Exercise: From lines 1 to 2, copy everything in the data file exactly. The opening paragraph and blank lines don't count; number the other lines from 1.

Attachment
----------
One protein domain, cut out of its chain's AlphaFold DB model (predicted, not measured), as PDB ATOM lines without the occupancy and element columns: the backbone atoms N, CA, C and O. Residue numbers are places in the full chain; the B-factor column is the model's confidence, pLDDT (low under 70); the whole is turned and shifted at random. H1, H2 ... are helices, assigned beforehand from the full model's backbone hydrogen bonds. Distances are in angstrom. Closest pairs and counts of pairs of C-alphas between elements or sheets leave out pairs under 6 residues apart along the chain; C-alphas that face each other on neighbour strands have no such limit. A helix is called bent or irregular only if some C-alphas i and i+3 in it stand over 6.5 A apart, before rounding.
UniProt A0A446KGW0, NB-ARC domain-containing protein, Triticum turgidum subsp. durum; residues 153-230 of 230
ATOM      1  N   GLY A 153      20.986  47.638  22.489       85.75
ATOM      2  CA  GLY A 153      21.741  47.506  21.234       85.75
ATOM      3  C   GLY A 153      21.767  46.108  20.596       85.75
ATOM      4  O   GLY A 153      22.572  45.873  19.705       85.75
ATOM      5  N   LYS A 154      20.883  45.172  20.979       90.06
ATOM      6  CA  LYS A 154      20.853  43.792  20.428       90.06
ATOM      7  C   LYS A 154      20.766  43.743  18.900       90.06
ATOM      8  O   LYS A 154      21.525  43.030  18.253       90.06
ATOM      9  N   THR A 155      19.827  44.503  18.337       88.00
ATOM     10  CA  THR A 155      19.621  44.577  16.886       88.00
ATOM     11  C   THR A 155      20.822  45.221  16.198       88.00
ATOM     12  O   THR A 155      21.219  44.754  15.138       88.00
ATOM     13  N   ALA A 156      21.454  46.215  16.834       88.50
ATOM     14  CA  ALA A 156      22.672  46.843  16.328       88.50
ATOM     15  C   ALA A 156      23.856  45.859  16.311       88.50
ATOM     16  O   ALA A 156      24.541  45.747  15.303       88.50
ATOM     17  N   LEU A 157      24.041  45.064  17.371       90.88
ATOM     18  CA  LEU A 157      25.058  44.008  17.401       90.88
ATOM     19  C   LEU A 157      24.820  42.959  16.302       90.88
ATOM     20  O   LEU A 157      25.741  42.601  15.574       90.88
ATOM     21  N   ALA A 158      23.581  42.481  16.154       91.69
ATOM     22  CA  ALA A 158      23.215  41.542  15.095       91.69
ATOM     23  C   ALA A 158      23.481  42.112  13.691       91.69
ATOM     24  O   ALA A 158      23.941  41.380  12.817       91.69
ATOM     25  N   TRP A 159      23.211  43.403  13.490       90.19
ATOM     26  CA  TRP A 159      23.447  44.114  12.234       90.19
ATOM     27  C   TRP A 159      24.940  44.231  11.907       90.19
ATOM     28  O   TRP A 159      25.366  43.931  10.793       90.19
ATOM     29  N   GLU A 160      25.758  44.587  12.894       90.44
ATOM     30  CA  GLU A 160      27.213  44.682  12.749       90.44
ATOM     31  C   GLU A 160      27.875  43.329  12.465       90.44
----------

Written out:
UniProt A0A446KGW0, NB-ARC domain-containing protein, Triticum turgidum subsp. durum; residues 153-230 of 230
ATOM      1  N   GLY A 153      20.986  47.638  22.489       85.75